Valley Air District offering vouchers to help people replace their fireplace or wood burning stove

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Recent restrictions from the Valley Air District are making it difficult for some people to stay warm. (KFSN)

Chilly temperatures at night in the Central Valley have a number of people lighting up their fireplaces. But recent restrictions from the Valley Air District are making it difficult for some people to do that.

A new six-million dollar grant awarded to the Valley Air District will help homeowners upgrade their fireplace or wood burning stove. Allowing them to burn clean and to stay warm. The Valley Air District is now offering vouchers for homeowners to replace their older fireplace, or wood burning stove, for a new one that will help clean up the Valley's dirty air.

The executive director of the Valley Air District says this part of the country faces air quality challenges that are unmatched by any other region. "A big part of it are some of the things that we don't have control over such as our weather conditions, the geography, the topography. Basically, the valley being a bowl with a lid on top of it," said Seyed Sadredin, Air Pollution Control Officer.

That's why wood burning restrictions are in place during the fall and winter. Homeowners with older wood burning devices are not allowed to burn on certain days while homeowners with clean burning devices can.

The new six-million dollar grant will also help Valley farmer purchase new tractors that use less fuel and that are more environmentally friendly. But most of the grant will go to nearly 2,000 homeowners in the Central Valley, helping them cover 45-percent of the cost. "People want to do the right thing. If you ask anyone, do you want to make a contribution to cleaning up the air in the San Joaquin Valley? Every single person you will ask will say yes," explained Jared Blumenfeld, EPA regional administrator.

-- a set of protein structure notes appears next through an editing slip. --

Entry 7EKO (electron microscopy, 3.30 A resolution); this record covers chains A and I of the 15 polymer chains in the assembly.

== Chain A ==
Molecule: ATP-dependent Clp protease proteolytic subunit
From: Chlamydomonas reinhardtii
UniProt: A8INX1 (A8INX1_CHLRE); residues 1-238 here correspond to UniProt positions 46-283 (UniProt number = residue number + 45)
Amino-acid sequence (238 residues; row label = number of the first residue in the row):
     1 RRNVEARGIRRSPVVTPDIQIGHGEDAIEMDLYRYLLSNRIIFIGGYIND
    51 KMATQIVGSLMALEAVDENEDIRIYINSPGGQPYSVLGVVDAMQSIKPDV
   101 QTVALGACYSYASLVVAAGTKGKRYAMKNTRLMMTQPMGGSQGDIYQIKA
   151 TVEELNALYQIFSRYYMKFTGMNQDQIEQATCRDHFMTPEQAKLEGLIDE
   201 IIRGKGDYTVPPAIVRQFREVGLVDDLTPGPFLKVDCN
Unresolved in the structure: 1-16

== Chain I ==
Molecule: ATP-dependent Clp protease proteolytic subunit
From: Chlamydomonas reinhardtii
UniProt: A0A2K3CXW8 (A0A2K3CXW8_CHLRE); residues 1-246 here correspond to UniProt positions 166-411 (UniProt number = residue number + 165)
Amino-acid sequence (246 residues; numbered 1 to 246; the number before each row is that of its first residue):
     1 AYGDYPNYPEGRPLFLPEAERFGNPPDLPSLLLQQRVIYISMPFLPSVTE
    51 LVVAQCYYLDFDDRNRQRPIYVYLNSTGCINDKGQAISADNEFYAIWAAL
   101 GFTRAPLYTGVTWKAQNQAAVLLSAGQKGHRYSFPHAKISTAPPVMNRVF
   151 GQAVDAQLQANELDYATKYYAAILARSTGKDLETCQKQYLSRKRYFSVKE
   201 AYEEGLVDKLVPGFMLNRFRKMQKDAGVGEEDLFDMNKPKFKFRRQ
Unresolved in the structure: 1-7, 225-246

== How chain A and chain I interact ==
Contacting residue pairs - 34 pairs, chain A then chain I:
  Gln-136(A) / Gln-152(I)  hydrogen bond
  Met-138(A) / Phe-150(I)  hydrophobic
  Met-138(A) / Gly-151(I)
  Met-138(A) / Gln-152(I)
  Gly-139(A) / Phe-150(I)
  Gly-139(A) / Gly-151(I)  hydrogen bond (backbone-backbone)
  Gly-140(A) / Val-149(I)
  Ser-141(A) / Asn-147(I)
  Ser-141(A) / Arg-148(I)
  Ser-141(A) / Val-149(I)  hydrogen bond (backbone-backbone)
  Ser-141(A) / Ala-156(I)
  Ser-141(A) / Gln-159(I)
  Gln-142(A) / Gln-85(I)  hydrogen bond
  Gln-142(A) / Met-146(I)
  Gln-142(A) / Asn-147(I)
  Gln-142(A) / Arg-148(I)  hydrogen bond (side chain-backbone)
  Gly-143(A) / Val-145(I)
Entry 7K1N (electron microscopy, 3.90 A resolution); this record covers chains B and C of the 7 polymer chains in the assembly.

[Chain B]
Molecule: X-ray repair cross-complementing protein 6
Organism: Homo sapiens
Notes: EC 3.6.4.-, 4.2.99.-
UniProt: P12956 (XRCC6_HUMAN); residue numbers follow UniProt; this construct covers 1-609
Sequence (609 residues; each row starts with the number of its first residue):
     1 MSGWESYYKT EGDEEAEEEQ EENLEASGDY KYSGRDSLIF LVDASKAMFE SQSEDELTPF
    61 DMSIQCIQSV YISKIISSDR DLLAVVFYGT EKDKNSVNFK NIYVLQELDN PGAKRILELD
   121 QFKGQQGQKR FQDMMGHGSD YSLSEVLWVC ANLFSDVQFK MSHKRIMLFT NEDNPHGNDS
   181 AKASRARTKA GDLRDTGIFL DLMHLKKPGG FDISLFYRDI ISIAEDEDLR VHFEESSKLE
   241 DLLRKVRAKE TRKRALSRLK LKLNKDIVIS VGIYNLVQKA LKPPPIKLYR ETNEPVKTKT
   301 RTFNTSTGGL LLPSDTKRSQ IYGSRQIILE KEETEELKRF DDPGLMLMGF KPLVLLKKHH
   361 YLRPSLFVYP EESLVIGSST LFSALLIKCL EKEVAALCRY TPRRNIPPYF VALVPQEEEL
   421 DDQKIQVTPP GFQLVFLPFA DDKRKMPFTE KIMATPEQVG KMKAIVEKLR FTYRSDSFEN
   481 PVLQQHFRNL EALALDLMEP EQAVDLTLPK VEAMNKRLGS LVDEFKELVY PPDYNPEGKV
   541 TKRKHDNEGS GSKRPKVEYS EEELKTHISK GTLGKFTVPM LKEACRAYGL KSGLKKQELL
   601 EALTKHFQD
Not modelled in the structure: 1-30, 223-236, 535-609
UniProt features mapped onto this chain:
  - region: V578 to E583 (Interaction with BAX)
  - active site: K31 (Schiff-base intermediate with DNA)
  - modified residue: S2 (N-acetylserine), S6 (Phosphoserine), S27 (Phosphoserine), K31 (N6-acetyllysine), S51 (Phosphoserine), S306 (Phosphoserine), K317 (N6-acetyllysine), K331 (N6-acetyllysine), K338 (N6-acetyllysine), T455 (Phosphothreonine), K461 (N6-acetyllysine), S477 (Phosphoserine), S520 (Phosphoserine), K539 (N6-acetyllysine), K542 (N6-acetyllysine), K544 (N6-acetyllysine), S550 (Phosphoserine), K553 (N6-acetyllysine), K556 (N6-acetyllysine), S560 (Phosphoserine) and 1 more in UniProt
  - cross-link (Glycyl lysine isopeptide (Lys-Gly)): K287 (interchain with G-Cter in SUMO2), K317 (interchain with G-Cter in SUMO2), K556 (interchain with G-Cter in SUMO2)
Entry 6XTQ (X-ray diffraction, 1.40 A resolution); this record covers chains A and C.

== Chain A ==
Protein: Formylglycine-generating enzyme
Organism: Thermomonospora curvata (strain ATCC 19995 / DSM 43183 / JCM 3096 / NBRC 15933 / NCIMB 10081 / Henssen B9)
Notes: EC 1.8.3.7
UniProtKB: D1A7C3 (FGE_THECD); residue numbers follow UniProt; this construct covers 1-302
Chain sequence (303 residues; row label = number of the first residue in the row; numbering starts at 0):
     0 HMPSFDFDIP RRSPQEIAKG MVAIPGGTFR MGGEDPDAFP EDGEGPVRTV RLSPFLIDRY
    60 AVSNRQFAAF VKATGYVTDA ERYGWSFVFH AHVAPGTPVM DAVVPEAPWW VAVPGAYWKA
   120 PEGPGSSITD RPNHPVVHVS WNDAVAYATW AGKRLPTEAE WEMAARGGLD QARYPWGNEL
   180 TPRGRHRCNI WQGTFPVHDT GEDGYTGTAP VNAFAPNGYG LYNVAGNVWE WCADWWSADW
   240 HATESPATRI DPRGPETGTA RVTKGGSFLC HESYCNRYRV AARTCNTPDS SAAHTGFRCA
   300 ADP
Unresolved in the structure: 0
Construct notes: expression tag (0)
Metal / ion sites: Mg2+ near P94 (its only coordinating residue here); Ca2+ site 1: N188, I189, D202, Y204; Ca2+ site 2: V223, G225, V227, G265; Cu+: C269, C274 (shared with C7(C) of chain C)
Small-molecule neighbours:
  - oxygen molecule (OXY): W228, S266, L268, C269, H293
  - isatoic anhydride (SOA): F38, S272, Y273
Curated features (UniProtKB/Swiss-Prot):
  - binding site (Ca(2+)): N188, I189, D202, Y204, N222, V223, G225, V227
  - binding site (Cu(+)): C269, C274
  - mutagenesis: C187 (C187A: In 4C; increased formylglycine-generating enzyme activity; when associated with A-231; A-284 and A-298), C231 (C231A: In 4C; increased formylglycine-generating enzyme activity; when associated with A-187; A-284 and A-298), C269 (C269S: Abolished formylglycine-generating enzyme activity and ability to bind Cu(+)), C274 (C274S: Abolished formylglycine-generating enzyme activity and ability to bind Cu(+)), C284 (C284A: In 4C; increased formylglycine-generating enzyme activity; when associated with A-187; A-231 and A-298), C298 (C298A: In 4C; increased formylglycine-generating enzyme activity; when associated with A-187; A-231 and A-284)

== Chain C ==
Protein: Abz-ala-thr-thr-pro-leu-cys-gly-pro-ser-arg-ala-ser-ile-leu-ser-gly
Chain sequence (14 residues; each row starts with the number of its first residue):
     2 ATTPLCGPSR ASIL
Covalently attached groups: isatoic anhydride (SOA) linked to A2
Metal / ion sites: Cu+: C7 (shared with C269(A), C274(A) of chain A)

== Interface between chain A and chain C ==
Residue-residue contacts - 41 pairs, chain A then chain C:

One maker of clean burning stoves said many people don't realize a lot of the smoke from older fireplaces stays inside the house. Newer stoves burn their smoke. "You can see the effect out of the stack. There's no visible smoke-- some emissions but no visible smoke. If your chimney doesn't look like that you're wasting energy," said John Crouch, Hearth, Patio, and Barbecue Association.

The vouchers are available now to those in the Central Valley interested in replacing their older tractor or wood burning device. Just check with the Valley Air District to see if you qualify.
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